Still, life at his sumptuous 13th-century Venetian palazzo was far from perfect. Grace, long bitter over his prolonged absences and rumored affairs, refused to speak with him. Proselytizing was pricey, and the retired businessman was struggling to stay afloat. He claimed to have hemorrhaged $100,000 — the equivalent of nearly $3 million today — underwriting experiments, publishing propaganda and commuting across the Atlantic.
By the end of the decade, Fletcher was flirting with bankruptcy, estranged from his wife, and all but alienated from the scientific community, who had lost interest in his claims. In a desperate attempt to balance his bank account, Fletcher moved to Copenhagen in 1911 and cut back his public appearances. “I have been lying low … recovering from the debauch of expense which my propaganda imposed on me while active at it,” wrote Fletcher.
With the charming charlatan out of the limelight, interest in Fletcherism rapidly disappeared. “I have succeeded in having postponed or cancelled scattered lecture calls … [ and] the sales of my books have fallen off a half, as might be expected,” he complained. The decline reflected the fickleness of fads and the difficulty of adhering to Fletcher’s program.
The situation only continued to deteriorate. Fletcher’s fanaticism had grown alongside his fame, which unnerved many of his allies in academia. He made increasingly outlandish claims, including that “crime would practically be eliminated” if everyone just chewed properly, according to The Reidsville Review. Disturbed by Fletcher’s ballooning bombast, scientists distanced themselves from the chewing creed.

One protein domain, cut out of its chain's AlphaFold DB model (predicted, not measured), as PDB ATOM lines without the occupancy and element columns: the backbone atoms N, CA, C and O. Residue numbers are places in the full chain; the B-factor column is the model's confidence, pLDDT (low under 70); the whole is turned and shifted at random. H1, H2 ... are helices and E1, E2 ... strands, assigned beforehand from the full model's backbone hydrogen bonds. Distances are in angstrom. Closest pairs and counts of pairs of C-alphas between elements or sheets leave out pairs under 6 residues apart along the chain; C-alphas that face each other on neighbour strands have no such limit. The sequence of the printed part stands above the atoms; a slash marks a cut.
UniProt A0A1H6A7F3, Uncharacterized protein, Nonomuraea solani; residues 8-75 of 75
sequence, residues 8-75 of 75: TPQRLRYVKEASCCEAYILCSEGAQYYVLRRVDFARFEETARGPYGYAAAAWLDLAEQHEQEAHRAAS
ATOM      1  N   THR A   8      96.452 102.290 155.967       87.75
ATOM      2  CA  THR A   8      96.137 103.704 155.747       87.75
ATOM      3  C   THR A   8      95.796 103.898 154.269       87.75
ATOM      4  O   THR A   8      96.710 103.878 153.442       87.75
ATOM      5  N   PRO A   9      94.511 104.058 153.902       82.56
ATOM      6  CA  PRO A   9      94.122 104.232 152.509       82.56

“In no walk of life, even in cruelly-competitive business, have I seen such crass ignorance, narrow scope vision, and jealousy as in physiological circles. That they are jealous of me is to be expected,” wrote Fletcher.
Even Kellogg grew weary of the chewing crusade and abruptly cut off all ties. Fletcher was confused by the sudden silence: “I have received no word from you … and [you have] continued the silence by suppressing any mention of my name in any of your publications, which was significant of some serious disapproval or distrust,” Fletcher wrote to Kellogg in 1914. “You took down your big sign, ‘Fletcherize,’ and slowed-up in preaching head-digestion as the key to the prevention of malnutrition.”
Haunted by his increasing irrelevancy, Fletcher spent the last years of his life lashing out at his critics and attempting to regain the public’s favor. But by his death in 1919, his theories had lost their bite. While Fletcher’s celebrity faded over time, his spirit lives on in the lingering belief in the curative properties of slow, mindful eating.